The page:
The Brown Derby and the Challenges of Working with Whiskey

See more Recipes

Brown Derby Cocktail

Whiskey can be a challenging ingredient in cocktails. Gin is kind of the workhorse of the cocktail world; it works in pretty much everything and fails in almost nothing. But whiskey is a fickle thing. There aren’t a ton Irish whiskey cocktails, because Irish whiskey has a pretty unique profile. Cocktails made with smoky Islay whisky basically don’t exist, and the vast majority of bourbon cocktails are spirit-driven, with the exception of variations on a Whiskey Sour.

Why is that? Well, for one, bourbon kinda clashes with a lot of fruit juices. Bourbon has all of this vanilla and caramel and candied orange peel that goes well with some fruits and not others. Think about it for a minute: how many delicious bourbon drinks have you tried with lime or orange juice? One? At best? Bourbon and lime juice go together like red velvet cake and sardines, let’s just admit it.

Evan Williams Single Barrel 1998 Vintage

But lemon juice? Totally. Cranberry juice? Oh, definitely. But what about grapefruit? Well, oddly enough, the most polarizing of citrus fruits is a beautiful match for bourbon, or at least it can be. You just need one more ingredient that can bridge the gap between bourbon’s sweet, earthy, caramel flavors, and grapefruit’s acidic, floral tang.

Honey is this weird ingredient that can tie flavors together when you need it to. And by some miracle it sits in this perfect place between bourbon and grapefruit. Credit goes to the bartenders at Billy Wilkerson’s Vendôme Club in Los Angeles, who oddly named it for a neighboring bar, the Brown Derby. A quick search reveals the basic components go back to the Savoy Cocktail Book, in a curiously similar drink titled the De Rigeur.

At any rate, the Brown Derby is one of those back pocket drinks, for the times when a guest or friend is looking for something different. And as far as whiskey cocktails go, this one couldn’t be much more different.

Brown Derby Print Me

  • 1.5 oz/45 ml bourbon
  • 1 oz/30 ml grapefruit juice
  • .5 oz/15 ml honey syrup (1 part honey, 1 part hot water, dissolved together)
  1. Combine ingredients with ice cubes in a cocktail shaker and shake well until cold.
  2. Strain into a chilled cocktail glass.
  3. This drink requires no garnish, though a grapefruit peel or wedge of the fruit does work well.

Recipe printed courtesy of

22 Replies to “The Brown Derby and the Challenges of Working with Whiskey”

  • Jake Gittes says:

    What are your thoughts about substituting maple syrup for honey in this drink? Sources differ regarding what the original sweetener should be.

  • Jake Gittes says:

    Had a version of the BD from the Robb Report a few years back that incorporated a royal shake with a swath of grapefruit peel. A nice touch of bitterness that I always felt the drink lacked.

    Also, isn’t there some debate about whether this drink should be made with maple syrup? Tried it. Didn’t prefer it.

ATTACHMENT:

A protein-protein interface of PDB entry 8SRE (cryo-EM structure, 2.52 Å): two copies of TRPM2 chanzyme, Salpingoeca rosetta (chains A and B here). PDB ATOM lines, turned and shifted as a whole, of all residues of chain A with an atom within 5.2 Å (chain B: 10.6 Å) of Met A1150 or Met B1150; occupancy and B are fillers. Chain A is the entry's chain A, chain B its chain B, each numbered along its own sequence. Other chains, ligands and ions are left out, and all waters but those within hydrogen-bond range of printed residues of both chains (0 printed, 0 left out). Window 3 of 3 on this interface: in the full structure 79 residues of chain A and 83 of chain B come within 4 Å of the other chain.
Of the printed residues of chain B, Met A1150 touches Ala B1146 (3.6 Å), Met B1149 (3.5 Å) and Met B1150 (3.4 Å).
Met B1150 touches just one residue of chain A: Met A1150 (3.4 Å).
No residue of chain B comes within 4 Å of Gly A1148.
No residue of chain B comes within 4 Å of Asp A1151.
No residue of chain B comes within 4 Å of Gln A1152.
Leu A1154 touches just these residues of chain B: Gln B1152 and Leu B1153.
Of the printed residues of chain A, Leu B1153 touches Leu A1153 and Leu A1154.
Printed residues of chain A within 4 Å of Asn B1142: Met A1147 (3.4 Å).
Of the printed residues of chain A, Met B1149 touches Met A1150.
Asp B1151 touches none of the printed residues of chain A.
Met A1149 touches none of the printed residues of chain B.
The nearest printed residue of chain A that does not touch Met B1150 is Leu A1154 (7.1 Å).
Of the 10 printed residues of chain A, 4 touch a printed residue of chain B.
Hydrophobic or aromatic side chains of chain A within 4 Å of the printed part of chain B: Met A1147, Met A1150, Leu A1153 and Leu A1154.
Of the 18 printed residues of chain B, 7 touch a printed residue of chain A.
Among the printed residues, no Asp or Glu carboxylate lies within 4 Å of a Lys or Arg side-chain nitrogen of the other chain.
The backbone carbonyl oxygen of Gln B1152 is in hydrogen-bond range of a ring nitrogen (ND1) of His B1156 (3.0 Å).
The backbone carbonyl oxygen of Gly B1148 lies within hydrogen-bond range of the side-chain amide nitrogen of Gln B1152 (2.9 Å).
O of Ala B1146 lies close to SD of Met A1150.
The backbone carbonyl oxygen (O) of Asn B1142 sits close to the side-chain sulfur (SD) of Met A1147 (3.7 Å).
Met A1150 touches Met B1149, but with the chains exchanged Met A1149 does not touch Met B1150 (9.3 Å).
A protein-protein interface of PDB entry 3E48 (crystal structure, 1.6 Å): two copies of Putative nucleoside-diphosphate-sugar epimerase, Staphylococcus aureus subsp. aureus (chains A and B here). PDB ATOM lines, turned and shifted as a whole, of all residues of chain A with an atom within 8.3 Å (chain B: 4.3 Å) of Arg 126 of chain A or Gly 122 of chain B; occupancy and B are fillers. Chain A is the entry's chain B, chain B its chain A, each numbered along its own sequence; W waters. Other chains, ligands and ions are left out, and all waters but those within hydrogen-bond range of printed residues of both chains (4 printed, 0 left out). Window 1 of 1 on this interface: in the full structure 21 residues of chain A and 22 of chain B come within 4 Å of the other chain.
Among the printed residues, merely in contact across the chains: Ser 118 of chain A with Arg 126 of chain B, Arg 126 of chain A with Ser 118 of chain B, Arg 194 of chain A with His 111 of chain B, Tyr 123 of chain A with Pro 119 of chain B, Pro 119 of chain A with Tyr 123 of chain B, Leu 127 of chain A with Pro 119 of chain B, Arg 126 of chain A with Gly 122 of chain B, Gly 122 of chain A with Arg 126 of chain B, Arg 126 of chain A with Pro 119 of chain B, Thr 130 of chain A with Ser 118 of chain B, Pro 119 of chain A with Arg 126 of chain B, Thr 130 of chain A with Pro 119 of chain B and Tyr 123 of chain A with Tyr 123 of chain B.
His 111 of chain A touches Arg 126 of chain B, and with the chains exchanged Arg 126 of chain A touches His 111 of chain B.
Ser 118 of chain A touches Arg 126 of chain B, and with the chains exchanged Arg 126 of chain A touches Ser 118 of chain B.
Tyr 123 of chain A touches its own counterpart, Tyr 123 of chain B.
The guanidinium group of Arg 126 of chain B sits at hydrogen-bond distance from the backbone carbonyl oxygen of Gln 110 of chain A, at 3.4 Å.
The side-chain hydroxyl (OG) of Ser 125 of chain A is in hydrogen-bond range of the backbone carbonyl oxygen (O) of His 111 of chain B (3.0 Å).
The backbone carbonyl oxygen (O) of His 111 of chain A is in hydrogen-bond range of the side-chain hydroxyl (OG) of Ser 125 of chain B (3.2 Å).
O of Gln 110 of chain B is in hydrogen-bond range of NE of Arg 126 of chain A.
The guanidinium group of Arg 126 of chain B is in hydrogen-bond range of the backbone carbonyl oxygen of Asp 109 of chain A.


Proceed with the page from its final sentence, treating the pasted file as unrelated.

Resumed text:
• Josh says:

    Big fan, Jeff. Wondering your suggestion for updating recipes that call for 1:1 syrups with 2:1 syrups? Thanks!

    • Just as a quick rule of thumb I cut the volume called for with a 1:1 syrup by a third – so I multiply by .666. That means if a recipe calls for a half ounce of 1:1, I try it with 2 teaspoons of 2:1.

      It’s all much easier in metric, but that’s too much for people who aren’t comfortable with that sometimes.

  • Ed says:

    I do love a whisky cocktail. And this sounds really interesting, I’ll have to try it. Thanks for sharing! Ed

  • Doni says:

    I’ve got to say that, in fact, my favorite variation on a whiskey sour is made with smoky Islay scotch–I’m more of a scotch fan than a bourbon fan. 😀 A few years ago, Laphroaig distributed a recipe for a cocktail called the Naughty and Spice: 1 oz. honey syrup, 1 oz. lemon juice, a pinch of cinnamon, and 2 oz. of Laphroaig Select (garnished with a slice of crystalized ginger) and it is an utterly fantastic winter cocktail. I have switched to Shieldaig Islay single malt, since it is still smoky but I don’t feel guilty mixing it. I also like an islay New York Sour made with honey syrup. I would consider such drinks to be variations on the Penicillin. Anyway, definitely both worth trying if you like scotch and whiskey sours!

  • Rhoda Gary says:

    What is the best bourbon to use??

  • Matthew Williams says:

    Seconded, although I put the blossom water in the honey syrup to sex it up a bit.

  • Bruno says:

    Two drops of orange flower water does wonders to a Brown Derby!

  • Linda says:

    I tried this recipe (with a bit more bourbon) and after sitting a few minutes it separated, leaving a thick island of ingredients floating in a relatively clear liquid. All of my ingredients were in date and I was using bottled grapefruit juice. Any thoughts? Thanks.

  • Nathan Young says:

    I’ve also been adding a 1/4 of lemon juice to my Brown Derby recipe for awhile, just to brighten it up a little

  • Nathan Young says:

    How do you feel about the Barbara East cocktail?

Leave a Reply

Your email address will not be published. Required fields are marked *